Mose Allison and Bob Dorough: Jazz Singer-Songwriters at Yoshi's Oakland
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The last date listed for Mose Allison and Bob Dorough was Sunday July 5, 2009 / 7:00pm.
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San Francisco Symphony Concertmaster Alexander Barantschik leads the orchestra in an irresistible program featuring works by Mozart, Mendelssohn, Britten and Piazzolla. Following a lovely early Mozart Divertimento, Barantschik takes center stage in Mendelssohn's D minor Violin Concerto, one of the Romantic master's finest creations and a delightful surprise for concertgoers who only know its more famous sibling. Britten's gorgeous Simple Symphony salutes the composer's centenary, and the program concludes with the sultry music of another 20th-century master: Argentine composer Astor Piazzolla, the "King of Nuevo Tango." Inside Music, an informative talk with Laura Stanfield Prichard, begins one hour prior to the concert. Learn More
Reviews & Ratings
As a singer, songwriter, and pianist, Mose Allison is sui generis: he’s steeped in the blues and jazz and boogie, but he’s a stone original. Since his 1956 recording debut for Prestige -- Back Country Suite, which evoked his native Mississippi and met with unanimous critical acclaim -- Allison has been part of the international musical landscape. He’s worked with Stan Getz, Zoot Sims, and Al Cohn, as well as his own trio (with which he’ll perform at Yoshi’s), and he continues to write extraordinary songs that have been covered by Van Morrison, Bonnie Raitt, Elvis Costello, and many others. (Time Out has noted “his gift for writing a song with a sting in the tail.”) His most recent Grammy nomination was for Mose Chronicles: Live in London, vol. 1 (Blue Note).
Bob Dorough's first record album (Devil May Care, released on Bethlehem in 1956) caused quite a stir. The buzz has continued over nearly five decades since then, with Dorough recordings issued on a variety of labels, both large and tiny. Along the way, Bob became the first – and the last – halfway decent singer to appear on a Miles Davis record. Among Bob's more illustrious songwriting collaborators over the years have been Fran Landesman and Dave Frishberg. His tunes now appear on albums recorded by dozens of other vocalists – and many have found special favor as instrumentals, too. The pianist and vocalist is known for his work as the musical director for Schoolhouse Rock, a series of children's videos on ABC-TV in the 70's and 80's. Bob handled the music for about fifty of these timeless little classics. He's still writing great songs, too. Most important, though, he continues to delight audiences in clubs and concert halls on several continents. As throngs of admirers worldwide can testify, Bob Dorough is only now reaching his prime.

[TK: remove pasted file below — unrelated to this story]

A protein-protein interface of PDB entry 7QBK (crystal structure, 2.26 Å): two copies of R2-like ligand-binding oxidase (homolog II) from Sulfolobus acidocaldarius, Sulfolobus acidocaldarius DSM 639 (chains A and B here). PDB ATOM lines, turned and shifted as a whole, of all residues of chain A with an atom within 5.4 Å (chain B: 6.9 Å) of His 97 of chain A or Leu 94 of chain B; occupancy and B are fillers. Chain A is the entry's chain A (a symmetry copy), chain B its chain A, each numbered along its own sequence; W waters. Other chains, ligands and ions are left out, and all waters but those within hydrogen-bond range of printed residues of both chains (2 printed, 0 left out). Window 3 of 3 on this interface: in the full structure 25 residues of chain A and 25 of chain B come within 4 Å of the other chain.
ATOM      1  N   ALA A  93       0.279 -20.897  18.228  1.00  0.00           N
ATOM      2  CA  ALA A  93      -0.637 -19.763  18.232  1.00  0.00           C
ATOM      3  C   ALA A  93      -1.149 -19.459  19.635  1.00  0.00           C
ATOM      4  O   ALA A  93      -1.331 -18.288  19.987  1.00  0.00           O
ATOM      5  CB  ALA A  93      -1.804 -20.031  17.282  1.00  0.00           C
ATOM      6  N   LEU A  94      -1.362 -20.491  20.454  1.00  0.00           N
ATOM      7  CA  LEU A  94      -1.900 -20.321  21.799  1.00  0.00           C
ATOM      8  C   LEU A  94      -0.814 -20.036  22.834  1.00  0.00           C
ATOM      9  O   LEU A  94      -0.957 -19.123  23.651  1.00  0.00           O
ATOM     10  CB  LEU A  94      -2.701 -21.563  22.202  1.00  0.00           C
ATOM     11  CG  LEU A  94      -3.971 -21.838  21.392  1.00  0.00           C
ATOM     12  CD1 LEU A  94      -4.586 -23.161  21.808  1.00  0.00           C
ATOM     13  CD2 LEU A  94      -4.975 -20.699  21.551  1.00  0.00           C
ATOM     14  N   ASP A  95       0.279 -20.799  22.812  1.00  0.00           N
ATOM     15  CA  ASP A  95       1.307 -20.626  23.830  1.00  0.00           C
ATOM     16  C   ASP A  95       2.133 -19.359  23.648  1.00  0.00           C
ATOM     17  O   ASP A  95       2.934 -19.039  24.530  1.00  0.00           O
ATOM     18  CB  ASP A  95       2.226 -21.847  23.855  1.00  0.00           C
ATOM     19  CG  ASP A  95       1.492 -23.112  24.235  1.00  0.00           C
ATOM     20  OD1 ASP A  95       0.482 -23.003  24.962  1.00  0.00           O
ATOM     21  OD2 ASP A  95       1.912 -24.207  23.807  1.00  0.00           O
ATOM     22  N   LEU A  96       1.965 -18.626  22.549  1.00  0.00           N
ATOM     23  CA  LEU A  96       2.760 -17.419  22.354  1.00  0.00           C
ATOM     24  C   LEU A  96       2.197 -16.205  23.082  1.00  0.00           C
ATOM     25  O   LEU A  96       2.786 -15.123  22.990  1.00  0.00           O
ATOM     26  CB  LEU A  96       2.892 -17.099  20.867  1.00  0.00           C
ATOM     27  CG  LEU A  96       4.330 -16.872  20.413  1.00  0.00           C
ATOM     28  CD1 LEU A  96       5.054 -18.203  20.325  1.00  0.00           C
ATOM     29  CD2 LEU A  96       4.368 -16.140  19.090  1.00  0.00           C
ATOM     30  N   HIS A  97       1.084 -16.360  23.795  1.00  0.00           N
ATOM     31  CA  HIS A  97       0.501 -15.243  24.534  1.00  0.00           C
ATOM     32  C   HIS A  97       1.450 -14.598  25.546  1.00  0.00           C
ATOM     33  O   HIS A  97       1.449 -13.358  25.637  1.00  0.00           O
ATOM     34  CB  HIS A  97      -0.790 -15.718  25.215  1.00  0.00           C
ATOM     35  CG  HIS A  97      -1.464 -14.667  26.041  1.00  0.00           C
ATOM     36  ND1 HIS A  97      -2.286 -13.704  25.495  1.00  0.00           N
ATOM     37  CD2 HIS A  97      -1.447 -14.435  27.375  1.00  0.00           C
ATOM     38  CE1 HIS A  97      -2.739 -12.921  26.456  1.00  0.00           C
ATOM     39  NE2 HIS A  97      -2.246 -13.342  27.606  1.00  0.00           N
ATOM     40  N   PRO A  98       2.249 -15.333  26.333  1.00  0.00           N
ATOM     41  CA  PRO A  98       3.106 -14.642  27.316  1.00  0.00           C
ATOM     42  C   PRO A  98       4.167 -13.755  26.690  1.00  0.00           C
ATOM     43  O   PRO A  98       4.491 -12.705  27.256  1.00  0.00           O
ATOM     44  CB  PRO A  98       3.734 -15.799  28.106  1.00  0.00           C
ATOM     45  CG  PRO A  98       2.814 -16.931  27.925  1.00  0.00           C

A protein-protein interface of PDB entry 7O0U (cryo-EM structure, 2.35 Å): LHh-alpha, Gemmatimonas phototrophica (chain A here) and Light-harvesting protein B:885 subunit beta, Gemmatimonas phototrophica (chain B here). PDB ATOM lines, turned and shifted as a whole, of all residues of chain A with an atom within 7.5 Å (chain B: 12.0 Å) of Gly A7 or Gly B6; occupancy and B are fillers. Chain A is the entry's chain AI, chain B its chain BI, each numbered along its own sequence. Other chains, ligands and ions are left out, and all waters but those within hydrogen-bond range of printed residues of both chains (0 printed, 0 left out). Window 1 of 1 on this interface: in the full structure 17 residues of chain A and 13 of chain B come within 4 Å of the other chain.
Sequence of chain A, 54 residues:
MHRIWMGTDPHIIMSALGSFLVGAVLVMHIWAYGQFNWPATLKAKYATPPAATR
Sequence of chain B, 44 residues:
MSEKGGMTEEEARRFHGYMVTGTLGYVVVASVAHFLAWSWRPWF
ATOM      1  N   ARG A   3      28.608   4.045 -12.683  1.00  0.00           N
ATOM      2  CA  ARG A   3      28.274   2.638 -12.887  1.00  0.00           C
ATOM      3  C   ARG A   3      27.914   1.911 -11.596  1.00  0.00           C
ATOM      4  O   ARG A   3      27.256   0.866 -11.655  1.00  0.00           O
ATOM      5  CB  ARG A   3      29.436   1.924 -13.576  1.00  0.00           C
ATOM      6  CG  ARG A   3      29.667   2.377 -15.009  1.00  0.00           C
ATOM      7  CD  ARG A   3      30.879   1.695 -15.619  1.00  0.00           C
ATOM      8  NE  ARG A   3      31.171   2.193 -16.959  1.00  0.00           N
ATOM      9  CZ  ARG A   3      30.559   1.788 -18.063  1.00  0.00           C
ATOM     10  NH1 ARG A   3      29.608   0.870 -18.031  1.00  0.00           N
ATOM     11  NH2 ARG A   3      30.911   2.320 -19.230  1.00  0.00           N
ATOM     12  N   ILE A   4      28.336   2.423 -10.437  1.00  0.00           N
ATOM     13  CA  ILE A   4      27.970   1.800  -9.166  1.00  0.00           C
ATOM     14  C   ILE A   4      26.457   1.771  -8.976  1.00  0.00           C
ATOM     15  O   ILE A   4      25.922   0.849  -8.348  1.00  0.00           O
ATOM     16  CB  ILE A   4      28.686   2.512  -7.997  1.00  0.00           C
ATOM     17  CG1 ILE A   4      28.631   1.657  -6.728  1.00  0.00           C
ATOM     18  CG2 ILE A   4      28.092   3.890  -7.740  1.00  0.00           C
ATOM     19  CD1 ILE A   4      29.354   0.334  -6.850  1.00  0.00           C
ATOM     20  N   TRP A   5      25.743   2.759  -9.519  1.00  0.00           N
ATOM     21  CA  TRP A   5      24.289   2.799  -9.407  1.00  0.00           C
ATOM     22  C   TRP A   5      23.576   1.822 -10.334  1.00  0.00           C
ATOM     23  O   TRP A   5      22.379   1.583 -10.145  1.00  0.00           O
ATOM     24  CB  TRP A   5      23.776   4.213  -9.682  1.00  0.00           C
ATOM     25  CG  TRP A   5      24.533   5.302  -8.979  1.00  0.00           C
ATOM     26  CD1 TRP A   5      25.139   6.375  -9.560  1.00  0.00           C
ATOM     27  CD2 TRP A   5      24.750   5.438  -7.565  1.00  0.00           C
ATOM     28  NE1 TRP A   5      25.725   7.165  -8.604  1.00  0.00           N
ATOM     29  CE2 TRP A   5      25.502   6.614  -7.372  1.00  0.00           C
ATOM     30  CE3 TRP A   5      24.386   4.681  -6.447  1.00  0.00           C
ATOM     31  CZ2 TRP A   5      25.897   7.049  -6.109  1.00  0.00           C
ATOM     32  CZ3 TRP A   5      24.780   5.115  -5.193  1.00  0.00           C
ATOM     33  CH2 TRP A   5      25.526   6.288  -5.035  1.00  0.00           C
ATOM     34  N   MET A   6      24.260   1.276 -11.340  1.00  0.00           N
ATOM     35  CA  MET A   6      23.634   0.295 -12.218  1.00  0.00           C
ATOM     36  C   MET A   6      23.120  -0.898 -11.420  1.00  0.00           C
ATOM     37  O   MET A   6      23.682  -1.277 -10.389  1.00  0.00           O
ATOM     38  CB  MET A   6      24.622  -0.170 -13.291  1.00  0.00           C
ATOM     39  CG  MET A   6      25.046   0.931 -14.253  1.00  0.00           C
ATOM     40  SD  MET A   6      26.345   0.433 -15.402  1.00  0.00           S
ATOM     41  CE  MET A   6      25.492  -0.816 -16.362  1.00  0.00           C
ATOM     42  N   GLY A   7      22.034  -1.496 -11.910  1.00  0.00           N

About the Ticket Supplier: Yoshi's Oakland
Yoshi's began in 1973 as a small, North Berkeley sushi bar owned by a trio of struggling students with plenty of dreams. Its founder and namesake, Yoshie Akiba, orphaned during World War II, came to the U.S. to study fine arts, dance and dance therapy. She opened Yoshi's Japanese Restaurant with her two best friends Kaz Kajimura, a journalist and carpenter, and Hiroyuki Hori, a painter and Japanese cook. The original North-Berkeley, 25-seat restaurant quickly became successful and by 1977 the three partners moved to a larger space on Claremont Avenue in Oakland and began introducing live music in their restaurant. Over the next 20 years, Yoshi's built itself into one of the world's most respected jazz venues and won a reputation as the Bay Area's premier location for people who were looking for great food and the best jazz. Yoshi's has hosted legendary jazz greats such as Betty Carter, Max Roach, Dizzy Gillespie, Joe Williams, Diana Krall, Branford Marsalis, McCoy Tyner, Harry Connick Jr. and Oscar Peterson among hundreds of others.
In 1997, Yoshi's was invited by the Port of Oakland to relocate to Jack London Square as part of a plan to revitalize the area. Together with Morimoto Architects, Yoshi's built an award-winning 330-seat jazz club with a state-of-the-art sound system and design. Occupying 17,000 square feet in the heart of Jack London Square, the club is in it's tenth year in that location which has become one of the East Bay's greatest destinations. The restaurant and lounge have a combined capacity of 220. In 1998 Peter Williams was hired as the club's artistic director. Under his leadership, the club has continued to present the finest in jazz music, as well as world music, blues, neo-soul, latin jazz and afro-cuban music. In fall of 2006, Kajimura decided that it was time to elevate the menu to the quality of the jazz by recruiting Executive Chef Shotaro 'Sho' Kamio, one of the Bay Area's top chefs to make the change. Chef Kamio (formerly of Ozumo) brought a whole new generation of modern Japanese cuisine to Yoshi's, which instantly put it on the map as a destination to dine in addition to the best place to hear great live music.